Back in January I was talking about a lost Ze Frank video, and lamenting it because it’s one of my favorite arguments against people who are afraid to write their great idea. Luckily Michael Kohne found it for me! Thanks Michael!
This of course reminds me of the project I want to do in the vein of my Tea Party with Failure. I need to get on that. Else it will be brain crack.
I’m so excited to show off the cover of my new book, Six Wakes, out this October from Orbit (and you can totally preorder it*!). I’m currently working on the final round of edits and I’m really proud of it. It’s a clone murder mystery IN SPACE.** Thanks to Orbit for an amazing cover!
A space adventure set on a lone ship where the murdered crew are resurrected through cloning to discover who their killer was — and the secret to their mission.
SO FREAKING EXCITED
* Affiliate link, natch
** Clone Murder Mystery in SPACE was a rejected title. Another rejected title was from my friend Alasdair: Murder Space Clone Bastard^
^ OK, so they weren’t rejected titles. I struggle with putting titles on books, but not that much.
I’m going to be attempting a group Artist’s Way journey for Patreon supporters starting next week. The Artist’s Way is a spiritual guide to creativity and I found it very useful to me a few years ago. I’ve always meant to do it again but it’s hard to keep up (like any habit). I’m hoping the group atmosphere will help everyone out.
Aside from the struggle of learning a new habit, the biggest complaint against the Artist’s Way is its mentioning of God or the Great Creator. Atheists shy away from this, thinking it’s all woo and nothing useful is in it. As I am not religious at all, here’s how I look at it: working through AW helps your brain process things, i.e. work through problems through journaling. Studies have shown when you journal and write down gratitudes, it improves your look on life. When you are feeling good, you’re more likely to notice good things like opportunities. I don’t believe that trusting in God will give me opportunities. I believe that improving my brain’s take on the world will allow me to see things and have ideas I wouldn’t have thought possible before.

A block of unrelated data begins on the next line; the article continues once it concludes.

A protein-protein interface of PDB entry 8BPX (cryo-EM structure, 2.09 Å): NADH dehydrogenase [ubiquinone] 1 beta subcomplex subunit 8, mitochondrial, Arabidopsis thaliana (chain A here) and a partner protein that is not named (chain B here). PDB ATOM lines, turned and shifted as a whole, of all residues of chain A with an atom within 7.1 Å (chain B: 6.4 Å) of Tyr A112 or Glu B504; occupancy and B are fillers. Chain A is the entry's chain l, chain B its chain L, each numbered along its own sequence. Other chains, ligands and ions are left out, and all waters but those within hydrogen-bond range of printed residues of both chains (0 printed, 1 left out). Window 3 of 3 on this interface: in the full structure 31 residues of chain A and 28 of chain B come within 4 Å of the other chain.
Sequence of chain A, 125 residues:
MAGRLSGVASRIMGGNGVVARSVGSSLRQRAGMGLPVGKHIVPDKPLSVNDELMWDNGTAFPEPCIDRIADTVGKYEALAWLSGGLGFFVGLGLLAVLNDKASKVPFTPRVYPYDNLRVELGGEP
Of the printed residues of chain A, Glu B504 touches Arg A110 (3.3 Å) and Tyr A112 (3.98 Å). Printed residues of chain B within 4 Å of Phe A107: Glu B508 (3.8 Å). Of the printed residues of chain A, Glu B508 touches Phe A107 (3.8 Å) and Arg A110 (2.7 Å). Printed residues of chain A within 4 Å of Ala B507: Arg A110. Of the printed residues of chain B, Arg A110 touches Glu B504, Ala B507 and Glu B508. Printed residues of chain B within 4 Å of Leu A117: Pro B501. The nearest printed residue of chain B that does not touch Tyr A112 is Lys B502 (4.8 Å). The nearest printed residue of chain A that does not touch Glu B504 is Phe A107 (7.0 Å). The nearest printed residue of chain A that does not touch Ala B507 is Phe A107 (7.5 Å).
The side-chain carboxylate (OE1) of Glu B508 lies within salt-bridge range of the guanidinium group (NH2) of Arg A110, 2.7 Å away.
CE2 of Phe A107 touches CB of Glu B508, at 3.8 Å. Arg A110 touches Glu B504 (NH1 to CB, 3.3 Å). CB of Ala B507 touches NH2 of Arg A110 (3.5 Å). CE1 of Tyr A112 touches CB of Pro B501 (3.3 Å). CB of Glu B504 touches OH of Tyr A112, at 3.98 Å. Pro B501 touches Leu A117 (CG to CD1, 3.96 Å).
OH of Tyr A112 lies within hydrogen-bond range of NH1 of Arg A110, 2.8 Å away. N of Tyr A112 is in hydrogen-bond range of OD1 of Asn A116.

Here’s a metaphor: It’s a beautiful sunny day. Some people will say God brought the sunny day, and be happy and satisfied. Some will say weather patterns and cold fronts cleared the sky, and be happy and satisfied. But the end result, a sunny day, is the same, and that’s what I’m shooting for with my take of the AW.
So if you want to join us, check out the Patreon. I’m not putting this on any tier; all levels can join in. You can throw in just a buck and come do the Artist’s Way with us.
I’m going to check out the workbook, but you totally don’t need to get it, the book is enough. Here are links to both the book and the workbook. (affiliate link)
And I talk about writing rules. Do you REALLY have to write every day? Avoid adverbs? Is it do or do not, there is no middle ground?
I recorded this live on Periscope. It’s short, but I’ll be back soon with MOAR.
(Good lord has it been two months? Shame. SHAME. But then I was supposed to have a tea party with Failure, and accept it happens, so I’m accepting this failure and then moving on. I should probably do an episode on the tea with failure.)
When Jim and I first tried to explain the Hamilton phenomenon to our kid, I said, “You know how your friends are going crazy over Undertale? That’s what my friends are doing over Hamilton.”
She was curious, so we played the soundtrack over the holiday road trip. She fell in love with it, and decided that those two tastes would be great together, so she made her first music video. She worked hard to try to match the characters (with some advice from my friend Sunil Patel, who is also a fan of both media), and picked one of her favorite songs. Considering she’s also got matches for King George and the Schuyler sisters, I doubt this is the last video she’ll do.
So with great pride, I present to you: part of “Aaron Burr, Sir” performed by the characters of the computer game Undertale, created by our 13 year old daughter, Fiona.